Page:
I honored him and his service to this country by caring for him at home. I refused to put him in a nursing home on Medicaid.

      I think the VA disgraced my father and his service to this country’s freedom.

      • Greg Simpson March 10, 2017 at 8:03 pm


        I can relate to your experience because my father is on a rehab nursing home after falling once again. We cant afford almost $6,000 a month for subpar nursing home care. The room he is in is half the size of a small bedroom, tiny. And he as a roomate in that tiny room, separating them only with a cloth divider.

        He is also a WWII vet. Turned down by VA twice. Turned down by Medicaid twice although he owns no home or property but has a measly $9,000 to his name. He also is in the early stages of dementia.

        I’m 63, been mentally disabled and unable to work for 11 years. Lost my house. Living in a garage of a friend. I cannot get any assistance for Medicare premiums or prescription insurance, with 2 not covered by any prescription plan. So that costs me $800 a month with my only income being social security. I’ve tried for VA Assistance and been turned down.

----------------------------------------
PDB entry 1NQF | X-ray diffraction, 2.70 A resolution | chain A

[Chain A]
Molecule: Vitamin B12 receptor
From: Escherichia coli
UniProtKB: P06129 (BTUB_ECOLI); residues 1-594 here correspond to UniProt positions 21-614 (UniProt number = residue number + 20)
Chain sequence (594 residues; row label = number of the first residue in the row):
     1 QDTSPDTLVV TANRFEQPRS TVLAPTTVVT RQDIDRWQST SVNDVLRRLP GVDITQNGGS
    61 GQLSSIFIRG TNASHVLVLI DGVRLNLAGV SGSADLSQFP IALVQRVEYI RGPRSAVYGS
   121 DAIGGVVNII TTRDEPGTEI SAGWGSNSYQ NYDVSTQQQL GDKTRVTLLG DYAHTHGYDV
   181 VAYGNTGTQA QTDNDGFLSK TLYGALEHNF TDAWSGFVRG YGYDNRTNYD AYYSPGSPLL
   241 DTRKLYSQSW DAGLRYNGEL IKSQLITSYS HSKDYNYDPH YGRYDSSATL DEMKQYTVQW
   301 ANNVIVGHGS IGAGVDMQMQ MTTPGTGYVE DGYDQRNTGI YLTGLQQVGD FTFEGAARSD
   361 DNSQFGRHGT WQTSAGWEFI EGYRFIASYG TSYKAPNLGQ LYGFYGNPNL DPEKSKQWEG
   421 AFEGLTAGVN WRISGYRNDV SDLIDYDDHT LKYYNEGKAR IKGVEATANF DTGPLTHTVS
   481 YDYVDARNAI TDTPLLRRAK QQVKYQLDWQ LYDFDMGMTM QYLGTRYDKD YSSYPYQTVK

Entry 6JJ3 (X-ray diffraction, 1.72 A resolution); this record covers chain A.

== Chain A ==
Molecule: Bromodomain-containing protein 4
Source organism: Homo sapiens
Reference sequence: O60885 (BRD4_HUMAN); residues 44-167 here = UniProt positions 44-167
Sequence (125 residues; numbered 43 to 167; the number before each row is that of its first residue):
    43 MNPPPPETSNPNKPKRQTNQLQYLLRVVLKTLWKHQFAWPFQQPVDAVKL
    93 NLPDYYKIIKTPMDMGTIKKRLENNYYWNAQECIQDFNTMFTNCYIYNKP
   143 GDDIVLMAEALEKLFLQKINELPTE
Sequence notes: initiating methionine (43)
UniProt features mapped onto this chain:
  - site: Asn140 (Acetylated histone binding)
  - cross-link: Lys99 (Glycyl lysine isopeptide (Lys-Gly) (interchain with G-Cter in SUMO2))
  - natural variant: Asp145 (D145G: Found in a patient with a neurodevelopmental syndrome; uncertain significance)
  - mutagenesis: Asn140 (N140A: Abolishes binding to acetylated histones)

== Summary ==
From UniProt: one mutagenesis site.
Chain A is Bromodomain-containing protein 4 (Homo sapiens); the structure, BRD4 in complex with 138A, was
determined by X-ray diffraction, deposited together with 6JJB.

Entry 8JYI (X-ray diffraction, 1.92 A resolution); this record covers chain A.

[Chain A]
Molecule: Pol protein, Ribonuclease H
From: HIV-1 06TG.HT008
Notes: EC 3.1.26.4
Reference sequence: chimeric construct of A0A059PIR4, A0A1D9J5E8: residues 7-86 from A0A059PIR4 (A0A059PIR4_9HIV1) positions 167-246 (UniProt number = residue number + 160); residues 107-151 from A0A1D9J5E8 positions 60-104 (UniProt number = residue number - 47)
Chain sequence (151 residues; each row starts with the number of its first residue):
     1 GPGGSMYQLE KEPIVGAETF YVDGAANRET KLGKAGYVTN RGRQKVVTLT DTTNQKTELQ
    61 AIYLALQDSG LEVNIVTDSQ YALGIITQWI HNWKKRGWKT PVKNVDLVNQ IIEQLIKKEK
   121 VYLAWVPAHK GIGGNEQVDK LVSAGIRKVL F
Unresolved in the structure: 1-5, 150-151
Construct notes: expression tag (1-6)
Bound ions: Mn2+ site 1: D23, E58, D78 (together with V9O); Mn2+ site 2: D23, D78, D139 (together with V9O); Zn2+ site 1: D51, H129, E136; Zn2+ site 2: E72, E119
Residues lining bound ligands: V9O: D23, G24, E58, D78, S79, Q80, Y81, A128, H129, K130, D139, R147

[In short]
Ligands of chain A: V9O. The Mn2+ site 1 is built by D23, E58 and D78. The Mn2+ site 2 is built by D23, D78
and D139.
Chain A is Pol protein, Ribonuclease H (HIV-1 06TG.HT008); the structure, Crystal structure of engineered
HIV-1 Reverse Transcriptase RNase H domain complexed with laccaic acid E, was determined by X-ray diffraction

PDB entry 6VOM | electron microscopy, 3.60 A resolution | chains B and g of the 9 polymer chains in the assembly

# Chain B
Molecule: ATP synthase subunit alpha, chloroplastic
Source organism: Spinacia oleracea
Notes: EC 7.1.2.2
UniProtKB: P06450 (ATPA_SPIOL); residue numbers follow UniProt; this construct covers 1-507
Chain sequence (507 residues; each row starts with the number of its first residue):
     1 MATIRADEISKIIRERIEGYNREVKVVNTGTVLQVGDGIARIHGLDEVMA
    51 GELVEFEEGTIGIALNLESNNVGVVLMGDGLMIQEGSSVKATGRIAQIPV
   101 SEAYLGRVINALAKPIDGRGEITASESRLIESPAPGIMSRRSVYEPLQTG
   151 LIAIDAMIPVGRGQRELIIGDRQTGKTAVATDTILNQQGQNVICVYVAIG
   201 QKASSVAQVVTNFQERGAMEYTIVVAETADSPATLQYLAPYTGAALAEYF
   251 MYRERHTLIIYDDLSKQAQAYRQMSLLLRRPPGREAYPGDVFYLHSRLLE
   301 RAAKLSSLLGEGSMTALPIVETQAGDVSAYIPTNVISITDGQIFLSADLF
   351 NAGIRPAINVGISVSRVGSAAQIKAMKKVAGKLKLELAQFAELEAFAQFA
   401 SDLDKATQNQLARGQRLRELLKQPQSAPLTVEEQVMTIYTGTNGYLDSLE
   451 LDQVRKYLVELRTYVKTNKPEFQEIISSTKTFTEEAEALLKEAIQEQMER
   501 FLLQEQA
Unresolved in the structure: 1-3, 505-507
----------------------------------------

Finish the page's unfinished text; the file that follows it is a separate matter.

I truly admire your sacrifices for your father Mindy.

      • OLDMARINE March 11, 2017 at 12:19 pm

        MINDY i truly respect your sacrifice

    • Edward Smith March 10, 2017 at 4:21 pm

      Well said!!!!

    • OLDMARINE March 13, 2017 at 8:19 am

      another excellent video to watch……..Psychiatry in the Military: The Hidden Enemy—Full Documentary………..on utube….there is no science behind any of it, watch it. its a eye opener

  31. Jeffrey Brown March 9, 2017 at 1:58 am

    How will this expansion be funded?

    • Harvey Alan Droke March 10, 2017 at 4:34 pm

      I. I am ready !